This is a free piece of Notes on the Crises.
It’s five weeks to the day since the bank run on Silicon Valley Bank. In that time, intellectual fault lines have solidified. At first dazed, the centrist banking scholars have rallied. In their view many things need fixing. Banking supervision, banking regulation, credit rating agencies, auditors and irresponsible creditors all need fixing. The one thing that does not need fixing: deposit insurance. As the panic has subsided from our mini-panic, the old attacks on deposit insurance have come to the forefront. The age-old claim that deposit insurance “punishes” sound banks (through greater insurance charges) and uniquely encourages irresponsible risk taking have returned with a vengeance. The latest missive comes from the Brookings Institution’s Aaron Klein. Klein's latest, published in the Wall Street Journal, is a piece entitled: “Why FDR Limited FDIC Coverage: The objective was to protect depositors, not rich people and big companies”
The core claim of the piece is that full deposit insurance subverts some sort of original intent of federal deposit insurance circa 1933:
Federal deposit insurance was aimed at protecting the savings of the poor and middle class while leaving the rich to manage the risks of their large deposits. Extending it to large corporations and the wealthy would harm working people.
When President Franklin D. Roosevelt signed the Banking Act of 1933, it capped coverage at $2,500. The current cap of $250,000 covers about 98% of Americans.
Those who read me regularly will know full well I am on record strongly disagreeing with Aaron Klein’s perspective. It is no secret that I’m an advocate of full deposit insurance and put basically no stock in the “market discipline” supposedly provided by deposit insurance. However, my disagreement with Klein is not what motivated me to write a response to it. Instead, what bothered me was the misrepresentation of this crucial piece of economic and legal history.
President Franklin Delano Roosevelt was not some principled and long time advocate of partial deposit insurance. Instead, he was a total opponent of deposit insurance who, in the middle of a political fight where new banking legislation was urgently needed, accepted a limited form of deposit insurance. Even more importantly, the proposal on the table was for full deposit insurance and was subsequently negotiated down to partial deposit insurance in congress. Then even still it was FDR’s opposition to partial deposit insurance which held up legislation at a critical time for months.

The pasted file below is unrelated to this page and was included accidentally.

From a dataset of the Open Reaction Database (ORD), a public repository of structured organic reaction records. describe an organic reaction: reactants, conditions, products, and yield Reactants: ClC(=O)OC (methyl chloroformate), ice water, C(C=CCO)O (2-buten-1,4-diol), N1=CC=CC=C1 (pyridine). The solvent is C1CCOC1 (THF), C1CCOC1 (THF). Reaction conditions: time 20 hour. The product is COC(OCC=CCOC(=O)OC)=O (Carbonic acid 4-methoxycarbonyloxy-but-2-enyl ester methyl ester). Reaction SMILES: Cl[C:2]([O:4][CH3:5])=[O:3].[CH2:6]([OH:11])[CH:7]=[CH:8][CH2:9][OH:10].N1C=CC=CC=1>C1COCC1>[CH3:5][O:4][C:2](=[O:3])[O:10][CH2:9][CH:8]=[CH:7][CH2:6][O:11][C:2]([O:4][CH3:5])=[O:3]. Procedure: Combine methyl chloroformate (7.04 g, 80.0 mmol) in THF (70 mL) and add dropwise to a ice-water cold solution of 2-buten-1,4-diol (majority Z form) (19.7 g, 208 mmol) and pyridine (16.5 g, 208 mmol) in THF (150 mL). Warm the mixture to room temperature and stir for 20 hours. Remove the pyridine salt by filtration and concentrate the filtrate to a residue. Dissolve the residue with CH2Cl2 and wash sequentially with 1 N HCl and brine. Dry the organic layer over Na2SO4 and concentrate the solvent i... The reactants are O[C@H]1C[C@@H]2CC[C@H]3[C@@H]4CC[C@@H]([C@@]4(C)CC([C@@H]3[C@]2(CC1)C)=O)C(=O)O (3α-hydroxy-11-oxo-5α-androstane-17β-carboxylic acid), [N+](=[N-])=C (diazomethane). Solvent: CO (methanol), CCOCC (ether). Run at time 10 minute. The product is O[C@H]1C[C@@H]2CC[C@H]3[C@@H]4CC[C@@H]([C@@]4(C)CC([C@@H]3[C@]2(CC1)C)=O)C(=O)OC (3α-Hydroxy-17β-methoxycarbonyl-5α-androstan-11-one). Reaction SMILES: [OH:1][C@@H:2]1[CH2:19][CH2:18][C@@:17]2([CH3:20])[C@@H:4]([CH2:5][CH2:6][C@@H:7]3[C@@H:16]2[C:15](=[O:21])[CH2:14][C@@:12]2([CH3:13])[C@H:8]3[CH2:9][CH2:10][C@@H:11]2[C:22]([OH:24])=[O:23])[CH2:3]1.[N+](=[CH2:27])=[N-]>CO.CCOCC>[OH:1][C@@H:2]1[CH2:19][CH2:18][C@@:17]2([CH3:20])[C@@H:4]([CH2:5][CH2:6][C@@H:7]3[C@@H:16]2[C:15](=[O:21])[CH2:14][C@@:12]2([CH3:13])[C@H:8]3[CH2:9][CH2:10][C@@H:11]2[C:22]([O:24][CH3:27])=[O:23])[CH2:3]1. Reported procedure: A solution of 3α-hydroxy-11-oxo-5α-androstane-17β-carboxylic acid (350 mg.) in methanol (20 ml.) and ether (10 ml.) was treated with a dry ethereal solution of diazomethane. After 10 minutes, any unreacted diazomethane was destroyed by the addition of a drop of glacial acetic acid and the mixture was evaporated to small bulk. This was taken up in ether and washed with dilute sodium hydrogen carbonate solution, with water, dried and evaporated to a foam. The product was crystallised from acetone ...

Now, in fairness to Mr. Klein, I was primed by the headline which begins “Why FDR Limited FDIC Coverage”. Most of the time Op Ed writers do not pick their own headlines so he isn’t responsible for the framing the reader first encounters. Nevertheless, I think his description above also lends itself to the false impression that the system we inherited is a product of considered design… rather than completely opposing visions which were compromised in the end. Before explaining Roosevelt’s place in this story, I think it's worth taking a step back and explaining the congressional context.
The key to understanding how we ended up with capped deposit insurance is to understand a completely forgotten aspect of the Banking Act of 1933. Specifically we have to consider the four provisions known as the “Glass-Steagall Act”. Today the names Carter Glass and Henry Steagall are extremely closely associated. It is barely remembered that there was any difference between them at all. However, the political import of the Glass-Steagall provisions is precisely that they were generated by two important figures who had opposing views on banking reform. Glass, well known for shepherding the 1913 Federal Reserve Act through the house, was a fierce opponent of deposit insurance and focused instead on limiting the investment activities of chartered banks (Glass often referred to those investments as “gambling”).
In contrast, Henry Steagall had been proposing deposit insurance for years. Even more importantly, he was proposing a full deposit guarantee. A CQ Research report from 1932 is worth quoting at length on this point:
Other proposals offered during the present session range all the way from self-insurance of deposits by national banks and bond-surety systems to an outright guarantee by the federal government of the full amount of all deposits in all state and national banks. The bill that will receive most attention is that offered by Chairman Steagall, now pending before the House Banking and Currency Committee.
The Steagall bill would create a “Federal Bank Liquidating Board” to liquidate failed member banks of the Federal reserve system and administer the guaranty fund it proposes. The board would be allowed 30 days for an appraisal of the assets of an insolvent bank. A first payment to depositors would be required 60 days after the failure. This first payment would be not less than 50 per cent of all individual deposits under $1,000, On other deposits 25 per cent would be paid, except where 25 per cent amounted to less than 8500, in which case $500 would be paid.